US role in Mamasapano ‘within legal framework’

Jaime Laude - The Philippine Star

MANILA, Philippines – The US played a role in the Mamasapano operation, but it was done “within the legal framework” of both countries, Ambassador Philip Goldberg said yesterday.

“There is cooperation, that all of this is done within the legal framework, and that there are agreements, and everything was done consensually or at the request of the Philippine government,” Goldberg told  GMA 7’s “News To Go.”

Senate Minority Leader Juan Ponce Enrile said at the reopening of the Mamasapano investigation on Wednesday that the government should explain the role of the US in Oplan Exodus, which was aimed at neutralizing Malaysian terrorist Zulkifli bin Hir, alias Marwan.

Enrile noted that the Philippines-US Visiting Forces Agreement deals only with the Armed Forces of the Philippines.

“It does not cover police operations, which is actually nothing more than the enforcement of the criminal laws of the Philippines handled by the police organization of the country,” Enrile said after former Special Action Force commander Getulio Napeñas said that the US provided “real-time intelligence” during the operation.

The Philippine National Police (PNP)’s Board of Inquiry mentioned the same thing in its report.

Goldberg said that the US has cooperation arrangements with the PNP.

“We have agreements that cover the police as well and our cooperation with Special Action Force has to do with international terrorism. We have dealt with the Special Action Force,” he said.

There were reports that “real-time” situationers of the operation in Barangay Tukanalipao, Mamasapano town on Jan. 25, 2015 were fed to a command center in Zamboanga City by a US drone.

The US ambassador declined to confirm or deny the presence of the drone during the operation.

“I’m not going to discuss specifics of a very sensitive matter publicly,” he said, adding that information about the role of the US in the Mamasapano operation has been provided to investigating bodies.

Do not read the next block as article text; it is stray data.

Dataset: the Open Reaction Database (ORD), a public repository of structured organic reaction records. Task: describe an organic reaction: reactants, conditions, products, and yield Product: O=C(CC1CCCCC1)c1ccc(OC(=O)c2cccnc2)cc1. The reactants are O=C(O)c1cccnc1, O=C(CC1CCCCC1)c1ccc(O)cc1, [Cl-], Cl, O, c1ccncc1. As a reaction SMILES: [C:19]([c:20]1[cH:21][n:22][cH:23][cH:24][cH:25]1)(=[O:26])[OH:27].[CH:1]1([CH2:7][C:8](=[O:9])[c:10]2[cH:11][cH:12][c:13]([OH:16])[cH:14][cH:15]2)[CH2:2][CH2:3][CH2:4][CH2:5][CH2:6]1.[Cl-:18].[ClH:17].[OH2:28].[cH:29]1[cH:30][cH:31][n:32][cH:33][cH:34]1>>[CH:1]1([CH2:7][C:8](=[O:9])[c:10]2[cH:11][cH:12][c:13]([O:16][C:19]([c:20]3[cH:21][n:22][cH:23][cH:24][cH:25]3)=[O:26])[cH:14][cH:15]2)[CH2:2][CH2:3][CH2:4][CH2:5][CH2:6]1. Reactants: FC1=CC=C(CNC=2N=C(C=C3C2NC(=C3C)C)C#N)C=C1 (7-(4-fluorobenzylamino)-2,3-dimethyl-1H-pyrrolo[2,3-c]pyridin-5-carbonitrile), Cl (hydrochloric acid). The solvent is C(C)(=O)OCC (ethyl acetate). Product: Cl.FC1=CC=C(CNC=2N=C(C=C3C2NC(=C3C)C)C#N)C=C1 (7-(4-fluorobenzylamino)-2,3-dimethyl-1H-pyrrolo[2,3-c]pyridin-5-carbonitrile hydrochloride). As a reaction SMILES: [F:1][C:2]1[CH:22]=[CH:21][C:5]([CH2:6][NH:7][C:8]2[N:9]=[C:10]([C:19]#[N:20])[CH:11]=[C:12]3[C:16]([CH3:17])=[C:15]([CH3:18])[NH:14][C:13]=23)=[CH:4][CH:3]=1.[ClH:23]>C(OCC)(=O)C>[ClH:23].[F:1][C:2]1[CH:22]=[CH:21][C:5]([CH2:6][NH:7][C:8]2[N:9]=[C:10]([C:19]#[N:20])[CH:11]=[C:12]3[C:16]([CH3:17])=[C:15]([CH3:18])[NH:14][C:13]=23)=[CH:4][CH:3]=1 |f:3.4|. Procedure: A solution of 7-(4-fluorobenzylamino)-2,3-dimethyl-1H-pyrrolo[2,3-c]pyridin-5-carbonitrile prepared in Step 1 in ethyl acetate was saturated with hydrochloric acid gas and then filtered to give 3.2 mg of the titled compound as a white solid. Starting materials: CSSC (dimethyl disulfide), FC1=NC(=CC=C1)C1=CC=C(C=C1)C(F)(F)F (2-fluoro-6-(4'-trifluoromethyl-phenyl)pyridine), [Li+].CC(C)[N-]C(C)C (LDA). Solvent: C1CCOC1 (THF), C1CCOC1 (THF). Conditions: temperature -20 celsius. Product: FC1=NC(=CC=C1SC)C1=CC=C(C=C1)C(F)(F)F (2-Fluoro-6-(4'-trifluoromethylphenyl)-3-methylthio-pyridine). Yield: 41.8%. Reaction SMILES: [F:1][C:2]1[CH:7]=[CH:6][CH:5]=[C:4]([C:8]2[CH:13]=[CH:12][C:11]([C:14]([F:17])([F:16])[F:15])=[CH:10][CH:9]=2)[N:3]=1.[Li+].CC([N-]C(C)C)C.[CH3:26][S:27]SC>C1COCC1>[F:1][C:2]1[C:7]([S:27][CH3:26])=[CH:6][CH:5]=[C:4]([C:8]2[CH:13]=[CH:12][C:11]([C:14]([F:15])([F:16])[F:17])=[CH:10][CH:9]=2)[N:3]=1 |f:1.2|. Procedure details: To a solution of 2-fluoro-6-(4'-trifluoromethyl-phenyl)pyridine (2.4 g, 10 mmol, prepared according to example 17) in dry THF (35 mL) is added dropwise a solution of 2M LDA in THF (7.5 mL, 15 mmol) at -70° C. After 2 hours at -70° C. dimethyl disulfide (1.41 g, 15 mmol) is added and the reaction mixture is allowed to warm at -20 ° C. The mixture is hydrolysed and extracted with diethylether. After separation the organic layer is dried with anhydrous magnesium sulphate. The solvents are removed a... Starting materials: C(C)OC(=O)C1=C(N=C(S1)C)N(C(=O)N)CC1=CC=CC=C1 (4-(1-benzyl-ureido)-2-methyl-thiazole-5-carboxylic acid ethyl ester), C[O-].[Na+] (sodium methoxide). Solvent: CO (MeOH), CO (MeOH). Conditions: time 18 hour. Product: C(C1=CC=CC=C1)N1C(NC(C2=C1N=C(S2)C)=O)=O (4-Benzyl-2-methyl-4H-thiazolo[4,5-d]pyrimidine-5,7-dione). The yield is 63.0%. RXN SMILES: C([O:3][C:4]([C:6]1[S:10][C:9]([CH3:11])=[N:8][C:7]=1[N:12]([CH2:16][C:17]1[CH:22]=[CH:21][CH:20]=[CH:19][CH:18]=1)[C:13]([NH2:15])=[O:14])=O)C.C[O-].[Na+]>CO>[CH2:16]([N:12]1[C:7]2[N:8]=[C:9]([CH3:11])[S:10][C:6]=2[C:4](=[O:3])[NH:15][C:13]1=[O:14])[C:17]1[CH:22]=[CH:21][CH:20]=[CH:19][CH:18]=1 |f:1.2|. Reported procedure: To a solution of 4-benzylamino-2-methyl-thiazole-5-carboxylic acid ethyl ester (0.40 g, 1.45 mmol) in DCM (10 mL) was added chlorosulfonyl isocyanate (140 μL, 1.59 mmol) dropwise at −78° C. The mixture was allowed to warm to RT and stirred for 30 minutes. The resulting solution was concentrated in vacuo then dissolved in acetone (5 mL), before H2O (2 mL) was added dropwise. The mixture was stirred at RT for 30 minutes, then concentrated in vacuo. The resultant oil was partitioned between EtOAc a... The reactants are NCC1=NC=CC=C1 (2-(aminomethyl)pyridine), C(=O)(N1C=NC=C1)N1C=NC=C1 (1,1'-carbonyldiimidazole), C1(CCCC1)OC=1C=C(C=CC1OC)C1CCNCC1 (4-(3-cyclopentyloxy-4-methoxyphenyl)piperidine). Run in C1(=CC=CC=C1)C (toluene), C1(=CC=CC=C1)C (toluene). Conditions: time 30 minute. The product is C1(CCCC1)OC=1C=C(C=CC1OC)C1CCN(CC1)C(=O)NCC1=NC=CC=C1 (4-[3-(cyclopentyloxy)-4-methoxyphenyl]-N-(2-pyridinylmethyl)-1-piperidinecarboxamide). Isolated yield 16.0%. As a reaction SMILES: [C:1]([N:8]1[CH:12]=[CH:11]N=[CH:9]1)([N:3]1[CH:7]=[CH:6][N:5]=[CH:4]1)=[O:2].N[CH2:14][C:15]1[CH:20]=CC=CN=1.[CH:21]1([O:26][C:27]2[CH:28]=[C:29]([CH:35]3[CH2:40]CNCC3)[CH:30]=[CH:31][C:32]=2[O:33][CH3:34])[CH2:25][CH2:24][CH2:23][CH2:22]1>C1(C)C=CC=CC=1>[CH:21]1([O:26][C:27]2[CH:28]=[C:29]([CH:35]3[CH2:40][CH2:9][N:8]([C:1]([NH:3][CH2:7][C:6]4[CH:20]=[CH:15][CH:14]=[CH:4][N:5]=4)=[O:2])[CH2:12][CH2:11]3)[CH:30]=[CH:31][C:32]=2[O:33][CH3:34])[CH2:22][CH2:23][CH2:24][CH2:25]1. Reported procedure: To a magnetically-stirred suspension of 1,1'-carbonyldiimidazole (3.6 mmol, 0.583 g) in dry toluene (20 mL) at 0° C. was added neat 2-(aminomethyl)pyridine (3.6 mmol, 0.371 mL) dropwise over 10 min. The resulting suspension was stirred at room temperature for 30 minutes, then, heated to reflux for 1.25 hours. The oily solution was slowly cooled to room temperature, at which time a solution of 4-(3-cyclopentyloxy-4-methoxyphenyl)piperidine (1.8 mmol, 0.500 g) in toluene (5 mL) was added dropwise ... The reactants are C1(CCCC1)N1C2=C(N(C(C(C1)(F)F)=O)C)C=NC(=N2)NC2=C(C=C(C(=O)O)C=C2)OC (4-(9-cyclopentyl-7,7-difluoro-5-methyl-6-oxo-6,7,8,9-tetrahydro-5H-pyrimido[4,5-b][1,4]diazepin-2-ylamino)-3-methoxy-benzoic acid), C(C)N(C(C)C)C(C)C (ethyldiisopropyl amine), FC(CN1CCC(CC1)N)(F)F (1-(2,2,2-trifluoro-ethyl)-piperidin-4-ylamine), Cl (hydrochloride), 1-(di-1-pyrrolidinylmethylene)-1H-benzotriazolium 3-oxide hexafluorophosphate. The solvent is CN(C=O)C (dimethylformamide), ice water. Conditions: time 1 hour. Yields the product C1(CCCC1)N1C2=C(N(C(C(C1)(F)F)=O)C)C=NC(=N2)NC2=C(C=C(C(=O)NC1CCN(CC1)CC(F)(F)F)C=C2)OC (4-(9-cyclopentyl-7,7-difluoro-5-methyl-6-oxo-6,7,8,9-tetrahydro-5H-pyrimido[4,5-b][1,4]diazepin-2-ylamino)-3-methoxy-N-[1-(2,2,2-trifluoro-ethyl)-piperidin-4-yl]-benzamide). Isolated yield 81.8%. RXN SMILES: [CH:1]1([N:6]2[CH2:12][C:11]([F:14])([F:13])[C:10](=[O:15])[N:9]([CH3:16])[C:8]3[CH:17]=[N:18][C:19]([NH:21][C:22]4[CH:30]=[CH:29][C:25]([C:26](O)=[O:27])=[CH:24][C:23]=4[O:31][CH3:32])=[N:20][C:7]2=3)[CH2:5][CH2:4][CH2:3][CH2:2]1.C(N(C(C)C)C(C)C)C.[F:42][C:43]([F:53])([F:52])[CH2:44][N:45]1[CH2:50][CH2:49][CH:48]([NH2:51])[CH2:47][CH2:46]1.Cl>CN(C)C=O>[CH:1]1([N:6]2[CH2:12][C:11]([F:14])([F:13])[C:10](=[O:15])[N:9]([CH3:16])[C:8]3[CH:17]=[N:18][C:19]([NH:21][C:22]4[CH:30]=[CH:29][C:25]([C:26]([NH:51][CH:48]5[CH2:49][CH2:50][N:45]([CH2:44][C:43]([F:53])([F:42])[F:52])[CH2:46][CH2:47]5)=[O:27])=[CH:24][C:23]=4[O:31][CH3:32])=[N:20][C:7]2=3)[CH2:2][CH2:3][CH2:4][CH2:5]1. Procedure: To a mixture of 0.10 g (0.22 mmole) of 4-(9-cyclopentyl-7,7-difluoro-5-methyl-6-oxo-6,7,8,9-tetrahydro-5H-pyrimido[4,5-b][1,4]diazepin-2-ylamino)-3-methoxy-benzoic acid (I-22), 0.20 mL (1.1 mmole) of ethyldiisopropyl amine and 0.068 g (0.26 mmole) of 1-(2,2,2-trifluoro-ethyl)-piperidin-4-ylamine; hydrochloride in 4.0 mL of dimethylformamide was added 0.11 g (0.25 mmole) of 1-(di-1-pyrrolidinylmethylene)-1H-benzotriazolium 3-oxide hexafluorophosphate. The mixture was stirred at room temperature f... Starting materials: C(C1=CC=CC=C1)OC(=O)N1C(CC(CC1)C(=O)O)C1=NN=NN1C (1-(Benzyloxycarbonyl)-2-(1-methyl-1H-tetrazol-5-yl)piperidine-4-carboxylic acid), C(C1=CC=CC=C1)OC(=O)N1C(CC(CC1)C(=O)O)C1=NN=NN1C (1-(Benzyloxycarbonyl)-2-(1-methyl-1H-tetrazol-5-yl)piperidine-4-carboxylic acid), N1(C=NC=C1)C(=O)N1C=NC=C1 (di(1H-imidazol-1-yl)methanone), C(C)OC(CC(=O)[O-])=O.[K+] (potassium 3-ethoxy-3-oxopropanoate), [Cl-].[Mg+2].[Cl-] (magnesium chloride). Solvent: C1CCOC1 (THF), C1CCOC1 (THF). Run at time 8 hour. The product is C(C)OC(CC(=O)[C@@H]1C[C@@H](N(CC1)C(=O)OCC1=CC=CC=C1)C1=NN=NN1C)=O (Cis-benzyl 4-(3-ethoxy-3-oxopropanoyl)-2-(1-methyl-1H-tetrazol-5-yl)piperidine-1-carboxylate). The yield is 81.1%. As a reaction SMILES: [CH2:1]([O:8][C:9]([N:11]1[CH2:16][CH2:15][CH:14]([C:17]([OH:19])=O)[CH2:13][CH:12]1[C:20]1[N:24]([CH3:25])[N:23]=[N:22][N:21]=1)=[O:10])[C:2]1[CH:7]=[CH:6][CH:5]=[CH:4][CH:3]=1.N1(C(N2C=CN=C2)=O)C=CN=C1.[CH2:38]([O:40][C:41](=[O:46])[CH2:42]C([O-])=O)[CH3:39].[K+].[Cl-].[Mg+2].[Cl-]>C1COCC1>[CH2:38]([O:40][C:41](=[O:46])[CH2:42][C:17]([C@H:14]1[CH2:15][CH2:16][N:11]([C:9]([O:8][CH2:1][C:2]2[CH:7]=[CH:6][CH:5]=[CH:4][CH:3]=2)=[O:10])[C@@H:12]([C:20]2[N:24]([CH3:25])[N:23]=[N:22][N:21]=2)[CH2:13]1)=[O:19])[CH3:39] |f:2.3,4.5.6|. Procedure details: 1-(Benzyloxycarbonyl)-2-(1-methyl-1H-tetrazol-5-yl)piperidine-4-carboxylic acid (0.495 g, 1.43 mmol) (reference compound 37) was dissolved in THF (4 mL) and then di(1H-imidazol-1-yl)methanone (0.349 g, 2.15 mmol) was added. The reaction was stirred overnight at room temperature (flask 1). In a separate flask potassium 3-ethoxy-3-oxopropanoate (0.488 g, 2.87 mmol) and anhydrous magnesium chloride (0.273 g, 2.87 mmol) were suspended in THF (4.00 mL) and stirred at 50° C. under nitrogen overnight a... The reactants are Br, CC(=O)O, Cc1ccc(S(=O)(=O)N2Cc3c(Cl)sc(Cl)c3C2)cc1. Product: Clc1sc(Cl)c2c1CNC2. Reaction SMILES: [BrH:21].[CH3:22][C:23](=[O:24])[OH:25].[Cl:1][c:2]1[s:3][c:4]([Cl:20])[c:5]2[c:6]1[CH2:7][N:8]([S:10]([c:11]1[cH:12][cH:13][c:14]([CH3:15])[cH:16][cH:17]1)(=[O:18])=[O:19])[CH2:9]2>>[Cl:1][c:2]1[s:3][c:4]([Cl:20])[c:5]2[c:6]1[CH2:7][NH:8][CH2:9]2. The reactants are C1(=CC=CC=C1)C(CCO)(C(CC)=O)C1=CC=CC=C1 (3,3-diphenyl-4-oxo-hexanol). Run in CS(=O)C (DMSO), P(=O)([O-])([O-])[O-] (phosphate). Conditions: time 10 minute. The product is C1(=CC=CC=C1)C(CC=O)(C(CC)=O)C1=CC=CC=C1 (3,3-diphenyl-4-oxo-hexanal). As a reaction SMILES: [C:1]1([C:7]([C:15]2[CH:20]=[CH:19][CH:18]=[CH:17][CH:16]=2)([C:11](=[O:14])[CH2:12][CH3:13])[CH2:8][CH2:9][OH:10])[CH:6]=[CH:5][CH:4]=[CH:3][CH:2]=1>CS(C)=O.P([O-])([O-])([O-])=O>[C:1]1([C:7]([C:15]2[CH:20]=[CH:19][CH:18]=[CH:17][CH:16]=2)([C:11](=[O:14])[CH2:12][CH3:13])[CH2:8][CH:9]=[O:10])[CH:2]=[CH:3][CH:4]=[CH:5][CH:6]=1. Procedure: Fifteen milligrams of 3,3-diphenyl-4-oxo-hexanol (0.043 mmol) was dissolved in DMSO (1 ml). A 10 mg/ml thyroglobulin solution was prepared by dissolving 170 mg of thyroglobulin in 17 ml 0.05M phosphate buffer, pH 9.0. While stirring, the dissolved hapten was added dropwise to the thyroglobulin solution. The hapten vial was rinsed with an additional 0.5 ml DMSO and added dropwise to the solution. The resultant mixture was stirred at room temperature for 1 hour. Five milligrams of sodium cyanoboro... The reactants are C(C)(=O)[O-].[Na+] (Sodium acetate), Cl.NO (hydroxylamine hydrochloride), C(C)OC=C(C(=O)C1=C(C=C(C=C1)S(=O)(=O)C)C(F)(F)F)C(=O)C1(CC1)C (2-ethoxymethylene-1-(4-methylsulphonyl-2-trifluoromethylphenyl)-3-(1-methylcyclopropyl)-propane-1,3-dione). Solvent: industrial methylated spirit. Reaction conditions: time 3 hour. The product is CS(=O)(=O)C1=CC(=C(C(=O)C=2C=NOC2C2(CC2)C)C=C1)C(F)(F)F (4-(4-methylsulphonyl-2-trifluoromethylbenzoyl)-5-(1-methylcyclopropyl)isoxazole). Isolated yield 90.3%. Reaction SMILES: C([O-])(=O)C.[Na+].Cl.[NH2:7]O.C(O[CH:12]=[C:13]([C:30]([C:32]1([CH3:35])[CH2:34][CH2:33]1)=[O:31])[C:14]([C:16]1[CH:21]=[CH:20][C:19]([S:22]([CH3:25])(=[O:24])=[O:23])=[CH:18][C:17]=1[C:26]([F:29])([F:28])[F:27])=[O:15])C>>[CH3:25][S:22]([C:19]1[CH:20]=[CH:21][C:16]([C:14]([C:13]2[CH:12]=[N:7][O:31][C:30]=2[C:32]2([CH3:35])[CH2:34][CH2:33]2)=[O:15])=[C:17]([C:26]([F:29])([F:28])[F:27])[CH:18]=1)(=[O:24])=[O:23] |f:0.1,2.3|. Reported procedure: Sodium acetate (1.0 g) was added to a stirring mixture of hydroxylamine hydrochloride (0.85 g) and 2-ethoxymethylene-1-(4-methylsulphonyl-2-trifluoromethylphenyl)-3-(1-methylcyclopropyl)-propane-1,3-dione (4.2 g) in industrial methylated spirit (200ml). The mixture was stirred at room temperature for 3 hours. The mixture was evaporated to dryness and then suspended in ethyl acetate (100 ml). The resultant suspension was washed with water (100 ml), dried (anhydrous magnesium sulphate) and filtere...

He insisted that the only physical role of the US during the operation was for “casualty evacuation.”

The US also helped the Philippines confirm that Marwan was killed during the operation through DNA testing.

The samples used in the DNA test came from a finger cut off from a body believed to be that of Marwan inside a hut in Tukanalipao.

A total of 44 SAF members were killed in the operation.

Meanwhile, Goldberg confirmed that the $5-million US reward for the death of Marwan during the operation is “already in process” of being given to the informant.

He declined to confirm that a claimant of the reward has been identified and confirmed by the US.

The Philippine government also offered a P7.4-million reward for the capture of the international terrorist.

PNP chief Director General Ricardo Marquez said during the reopened Mamasapano probe that the rewards have not been claimed.

In an earlier interview, Goldberg also said the Philippines would benefit just as much as the US from the Enhanced Defense Cooperation Agreement (EDCA).

He said that while the deal would complement the Obama administration’s pivot to the Asia-Pacific region, it would not set the stage for the reestablishment of US bases in the Philippines.

Under EDCA, US personnel and logistics as well as other military equipment would be located in areas under the control of the Armed Forces of the Philippines. Any deployment of troops or pre-positioning of equipment and materiel would be done subject to approval of the AFP.

The US rebalance in the Asia-Pacific comes at a time when China is becoming more aggressive in staking claims in the South China Sea.

Goldberg said the US rebalance in the region, along with EDCA, is not directed at China or any other countries.

He said the US pivot is simply a military strategy aimed at maintaining regional peace.                    


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